When a show is being recorded, the person who’s financing the recording wears the hat of audiovisual producer, and he or she must obtain the permission of the work’s rights owners, and the release of the rights involved.
Identifying rights holders
The producer must contact the music publishers, or the songwriters themselves if they don’t have a publisher. It’s important to remember that performers aren’t necessarily the creators of the works they perform, and that, even if they actually are, they may have co-writers.
A variety of music rights are involved when a show is being recorded. There are public performing and reproduction rights, but also first fixation rights, commonly known as synchronization rights.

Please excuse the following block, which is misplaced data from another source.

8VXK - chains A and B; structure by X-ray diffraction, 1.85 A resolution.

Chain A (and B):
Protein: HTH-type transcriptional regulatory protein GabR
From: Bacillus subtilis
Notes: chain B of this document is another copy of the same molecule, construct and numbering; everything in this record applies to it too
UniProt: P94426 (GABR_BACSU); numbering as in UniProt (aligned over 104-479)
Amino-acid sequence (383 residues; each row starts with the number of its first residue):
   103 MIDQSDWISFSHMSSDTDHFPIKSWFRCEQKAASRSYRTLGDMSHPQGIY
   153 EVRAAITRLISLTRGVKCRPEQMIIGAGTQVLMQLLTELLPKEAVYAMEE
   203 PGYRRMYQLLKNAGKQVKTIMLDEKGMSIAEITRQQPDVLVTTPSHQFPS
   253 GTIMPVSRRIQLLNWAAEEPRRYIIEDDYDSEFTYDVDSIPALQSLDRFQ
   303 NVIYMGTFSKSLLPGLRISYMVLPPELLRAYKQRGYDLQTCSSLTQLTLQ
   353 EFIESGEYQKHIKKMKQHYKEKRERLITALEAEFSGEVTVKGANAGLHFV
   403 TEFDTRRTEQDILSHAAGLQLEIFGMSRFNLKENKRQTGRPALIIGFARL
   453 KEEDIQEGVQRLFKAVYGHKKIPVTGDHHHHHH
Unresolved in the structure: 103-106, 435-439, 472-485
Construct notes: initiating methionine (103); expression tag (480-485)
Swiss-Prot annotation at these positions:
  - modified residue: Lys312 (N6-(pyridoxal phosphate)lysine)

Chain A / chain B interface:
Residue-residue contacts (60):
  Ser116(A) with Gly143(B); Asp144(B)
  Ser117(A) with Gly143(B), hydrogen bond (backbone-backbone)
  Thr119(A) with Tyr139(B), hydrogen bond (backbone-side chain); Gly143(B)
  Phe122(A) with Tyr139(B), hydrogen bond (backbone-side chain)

For synchronization (or “sync”) rights, the producer must secure a formal license for the use of the music work. Licenses are only valid for the contexts, territories, and extents, and durations that are explicitly agreed with rights holders.
Rates vary according to a variety of factors, including the context, the territory, the extent and duration of the use, as well as the notoriety of the song or composition, of the songwriter and of the work’s performer, etc. If at first you’re not sure of all the uses that will be made of your audiovisual content, just negotiate a base rate for the anticipated uses, and separate rates for the various possible use options.